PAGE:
Tuesday, February 10, 2015

Tara's ASOIAF Re-Read: ACOK, Arya IV - Tyrion V


I have to admit that I'm having a hard time trying to figure out what to say about these seven chapters. Perhaps it's because at this point in Arya's storyline, my interest has already started to drift...and I'm sure I don't need to say, yet again, that I'm just kind of "meh" about Tyrion in general. As Arya and Tyrion chapters sandwiched the only other two characters featured in this set (those being Bran and Sansa), it's been hard for me to focus on writing my recap for them when really I just want to move forward in my re-read.

Or maybe it's because I read half of these chapters after I'd been drinking ;)

But I suppose I'll try, anyway.

Although previously Arya was just trekking through the Riverlands with Yoren and crew, her two chapters in this section include some pretty rough breaks for her. Probably the saddest thing about her current story is that she was still thinking things like, "...it wouldn't be ghosts at Harrenhal, it would be knights. Arya could reveal herself to Lady Whent, and the knights would escort her home and keep her safe. That was what knights did; they kept you safe, especially women."

Seriously, how very Sansa of her! Unfortunately the first knight she encounters is none other than Amory Lorch, who burns Yoren and the Night's Watch recruits out of the abandoned holdfast they took as shelter, killing Yoren and several others in the process. A hard lesson for her to learn, though I honestly didn't remember her still being so sure of knights and their good deeds at this point in the novels! An interesting reminder for me, for sure. But even though Arya hadn't gotten the hint about knights yet, when Yoren tells her, "'Night's Watch takes no part, so no man's our enemy,'" Arya observes "And no man's our friend". Of course, the Night's Watch does later have a "friend" of sorts in Stannis, but unless Ramsay Bolton's note from ADWD is a fake that *may* no longer be the case.

Of course, Arya doesn't say no woman is their friend...buuut I'm getting ahead of myself. Way ahead of myself. Oops ;)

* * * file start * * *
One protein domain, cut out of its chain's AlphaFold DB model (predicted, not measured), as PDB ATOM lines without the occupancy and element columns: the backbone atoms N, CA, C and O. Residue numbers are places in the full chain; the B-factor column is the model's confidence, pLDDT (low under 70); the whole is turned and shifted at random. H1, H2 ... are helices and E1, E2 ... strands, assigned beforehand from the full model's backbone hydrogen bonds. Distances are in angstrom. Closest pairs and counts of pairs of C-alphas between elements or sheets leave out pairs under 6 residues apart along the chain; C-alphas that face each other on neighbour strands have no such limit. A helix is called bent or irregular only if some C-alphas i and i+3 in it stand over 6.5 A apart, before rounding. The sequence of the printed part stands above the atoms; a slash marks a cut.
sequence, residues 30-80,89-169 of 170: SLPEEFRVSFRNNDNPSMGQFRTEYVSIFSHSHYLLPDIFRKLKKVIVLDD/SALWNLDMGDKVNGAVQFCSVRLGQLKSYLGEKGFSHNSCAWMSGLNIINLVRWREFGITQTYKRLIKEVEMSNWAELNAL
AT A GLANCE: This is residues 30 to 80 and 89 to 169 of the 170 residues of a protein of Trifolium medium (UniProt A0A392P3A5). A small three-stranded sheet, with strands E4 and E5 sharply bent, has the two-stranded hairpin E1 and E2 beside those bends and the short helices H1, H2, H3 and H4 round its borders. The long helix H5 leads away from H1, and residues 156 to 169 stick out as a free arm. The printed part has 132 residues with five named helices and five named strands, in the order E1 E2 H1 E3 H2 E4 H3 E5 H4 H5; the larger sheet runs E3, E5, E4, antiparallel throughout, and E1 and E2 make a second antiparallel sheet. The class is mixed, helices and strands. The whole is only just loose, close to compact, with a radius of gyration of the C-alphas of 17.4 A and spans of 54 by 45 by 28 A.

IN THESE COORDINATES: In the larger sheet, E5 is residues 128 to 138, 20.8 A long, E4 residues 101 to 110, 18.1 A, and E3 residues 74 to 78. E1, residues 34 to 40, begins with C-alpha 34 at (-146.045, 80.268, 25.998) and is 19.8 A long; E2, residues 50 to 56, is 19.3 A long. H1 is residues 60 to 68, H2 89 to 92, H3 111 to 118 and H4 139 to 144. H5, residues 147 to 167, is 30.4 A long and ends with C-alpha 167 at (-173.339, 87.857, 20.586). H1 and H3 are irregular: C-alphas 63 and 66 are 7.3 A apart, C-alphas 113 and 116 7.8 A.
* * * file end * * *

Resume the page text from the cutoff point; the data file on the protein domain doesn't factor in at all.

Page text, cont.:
To conclude my thoughts about what's going on with Arya at this point in ACOK, well, her second chapter in this section was all about positioning. Gendry is captured by Gregor Clegane's men, Arya and Hot Pie are captured trying to save him, Weasel runs off and Lommy is killed and now they're about to [finally] be on their way to Harrenhal, where stuff and things will happen. Side note, though: I do wonder whatever happened to the Night's Watch recruits who ran off on Arya and crew soon after Yoren's death and their escape from the holdfast...but I'm sure I'll stop thinking about that soon enough, because it's not as if it matters, right? Heh.

Meanwhile in King's Landing, Tyrion is busy making chains and meeting whores and disguising himself to visit Shae. And, by the way, getting a LOT of help from Varys. Varys, who was visiting with Illyrio not that long ago. Varys, who we now know is a sort of "sponsor" for FAegon (a.k.a. THE MUMMER'S DRAGON). I've always been interested in Varys' relationship with Tyrion, but the more I read these books the more I wonder what else Varys still knows that we don't, yet. I'm not a fan of the "Tyrion is a secret Targ" theory, but Varys seems to have reasons for everything he does. That said, what are his reasons for "befriending" Tyrion? The *real* ones, I mean - the ones he doesn't advertise. Because there have got to be some of those, right? This is Varys we're talking about, after all.

And while I'm on that subject, was it a typo/mistake in the writing/editing, a slip-up on Varys' part, or on purpose, when he is talking to Tyrion about sending Myrcella to Dorne and notes that Doran Martell still mourns "his sister Elia and her sweet babe". BABE, singular. And how did I not notice this before? This isn't my first re-read so I'm surprised I didn't pick up on that the first or especially second times I re-read this series. Way to go, me.

Anyway, Tyrion also learns that Pycelle is the informer, has some very interesting conversations with Cersei, and begins overseeing the production of the giant chain and the wildfire that will be used in the Battle of the Blackwater later in the book.

See? I told you, SO much Arya and Tyrion.

Bran's chapter is more of the same old, same old. He meets with some of the Stark bannermen and whines about his wolf dreams. All the while, Sansa is busy being smart enough to not trust her maids (she's certain that they all spy on her - clever girl), though she does go to the godswood in response to the note she receives from someone offering to take her home. And hey, although she does decide to "trust" Ser Dontos, it's never a blind trust. Sansa remains wary and on her toes, and I love her and pity her for that.

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